Monday, I had to make another trip there; luckily the mall is right next to my office. The cat had chewed up a pair of flip flops and I promised Paige I would replace them. (At a sale price of $2.50 and not being her fault, I had to replace them.) I got the new flip flops and went to check out. Once again I was asked for my phone and email. Once again I declined. This was met with a loud sigh. I went to swipe my debit card, only to have the terminal jerked away and turned to face the cashier. She then put in her email address. I asked why she did that, and the answer was less than nice. I was told they have a quota of information they must get each week and month. That not enough people will give their information, so the cashiers have to put their information in so they can meet their quotas. And it wasn't said in the nicest of ways either.
I can honestly say that if I hadn't promised Paige those flip flops, I would have returned them. I wasn't going to let her make me break a promise to my child. Thanks to the wonders of the iPhone I left the store, sat on a bench, looked up the number on line, pressed it, and called customer service. I reported the store, the employee thanks to the code at the bottom of the receipt, and told them they lost my business. I will say that the lady at their corporate office was very nice and apologized a lot. She seemed genuinely appalled at what happened to me. And she said if that was company policy it should never have been stated to me and certainly not the way it was. She did ask me to clarify what email address was put in the terminal, and I was able to give it to her. She said they could search the database by email address to see how often it was being used.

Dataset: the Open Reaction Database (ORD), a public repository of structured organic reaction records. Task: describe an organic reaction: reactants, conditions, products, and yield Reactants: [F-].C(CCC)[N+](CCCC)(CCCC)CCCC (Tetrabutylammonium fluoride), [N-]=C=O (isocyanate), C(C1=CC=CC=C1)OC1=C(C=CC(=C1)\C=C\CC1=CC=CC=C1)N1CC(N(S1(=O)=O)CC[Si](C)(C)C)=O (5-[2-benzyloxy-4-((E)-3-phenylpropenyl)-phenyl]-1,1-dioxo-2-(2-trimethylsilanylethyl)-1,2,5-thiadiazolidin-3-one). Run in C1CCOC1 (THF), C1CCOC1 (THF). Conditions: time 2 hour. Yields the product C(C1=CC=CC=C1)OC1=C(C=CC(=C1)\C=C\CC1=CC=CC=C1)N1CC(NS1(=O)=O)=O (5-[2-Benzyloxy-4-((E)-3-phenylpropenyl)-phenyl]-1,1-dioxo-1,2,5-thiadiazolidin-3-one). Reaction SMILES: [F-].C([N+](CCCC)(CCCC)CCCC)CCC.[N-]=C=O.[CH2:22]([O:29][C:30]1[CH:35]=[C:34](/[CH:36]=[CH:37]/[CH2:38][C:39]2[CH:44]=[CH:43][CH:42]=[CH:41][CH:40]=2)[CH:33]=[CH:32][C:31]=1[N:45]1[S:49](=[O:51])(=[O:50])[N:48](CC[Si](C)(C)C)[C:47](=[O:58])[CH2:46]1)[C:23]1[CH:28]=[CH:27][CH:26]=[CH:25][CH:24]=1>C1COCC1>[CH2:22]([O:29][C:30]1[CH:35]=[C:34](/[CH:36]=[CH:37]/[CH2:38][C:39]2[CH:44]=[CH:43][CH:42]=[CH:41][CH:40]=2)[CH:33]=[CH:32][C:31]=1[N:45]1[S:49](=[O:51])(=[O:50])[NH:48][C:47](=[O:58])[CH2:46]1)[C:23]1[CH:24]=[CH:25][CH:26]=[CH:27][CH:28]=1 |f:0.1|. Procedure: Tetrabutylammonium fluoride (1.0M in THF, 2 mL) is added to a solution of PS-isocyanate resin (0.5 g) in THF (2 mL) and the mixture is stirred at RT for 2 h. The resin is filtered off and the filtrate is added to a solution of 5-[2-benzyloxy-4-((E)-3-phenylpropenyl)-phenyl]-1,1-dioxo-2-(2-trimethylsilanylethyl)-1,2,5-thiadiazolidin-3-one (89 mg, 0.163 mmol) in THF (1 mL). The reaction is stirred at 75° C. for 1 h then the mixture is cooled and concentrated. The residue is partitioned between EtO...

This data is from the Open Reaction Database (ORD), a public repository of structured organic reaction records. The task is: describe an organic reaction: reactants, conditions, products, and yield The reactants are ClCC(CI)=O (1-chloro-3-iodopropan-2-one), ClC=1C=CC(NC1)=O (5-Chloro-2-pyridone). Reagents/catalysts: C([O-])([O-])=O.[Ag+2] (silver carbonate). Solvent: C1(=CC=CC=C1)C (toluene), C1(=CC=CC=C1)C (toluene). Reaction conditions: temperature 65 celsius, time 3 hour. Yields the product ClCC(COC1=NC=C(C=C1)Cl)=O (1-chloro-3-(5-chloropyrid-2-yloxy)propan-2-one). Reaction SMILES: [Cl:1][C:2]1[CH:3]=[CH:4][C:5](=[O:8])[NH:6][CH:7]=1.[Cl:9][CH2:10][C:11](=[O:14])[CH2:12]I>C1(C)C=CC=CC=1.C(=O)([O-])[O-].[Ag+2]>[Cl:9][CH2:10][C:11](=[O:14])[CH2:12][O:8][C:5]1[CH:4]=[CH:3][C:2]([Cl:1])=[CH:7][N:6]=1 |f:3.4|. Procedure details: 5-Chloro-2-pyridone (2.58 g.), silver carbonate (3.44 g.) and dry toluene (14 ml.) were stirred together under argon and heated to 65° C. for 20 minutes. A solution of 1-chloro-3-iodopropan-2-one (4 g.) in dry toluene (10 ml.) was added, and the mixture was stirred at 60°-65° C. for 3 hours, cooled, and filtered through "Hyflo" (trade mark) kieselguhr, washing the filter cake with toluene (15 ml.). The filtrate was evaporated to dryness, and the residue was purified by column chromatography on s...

It was never my intention to get anyone in trouble. I simply wanted a pair of pink "Rock like a Princess" flip flops for my pink haired girl. That's all. I do realize that customer service has really dropped off recently. But I don't think it should. The economy may be getting a bit better, but it's still not great. Where I spend my money should be a place that wants my business. Obviously, Children's Place is not one of them. That's fine. I'll keep my money and spend it elsewhere. I can't tell you where to shop, but I will suggest you look at your customer service. Do you decline your personal information? Do you get attitude? Does the cashier chew gum like a cow in your face? You may want to consider shopping at new stores. And if you make a decision not to shop in a certain store, I encourage you to call their customer service line and let them know. I think the more we as consumers stand up and demand better service the better service will get.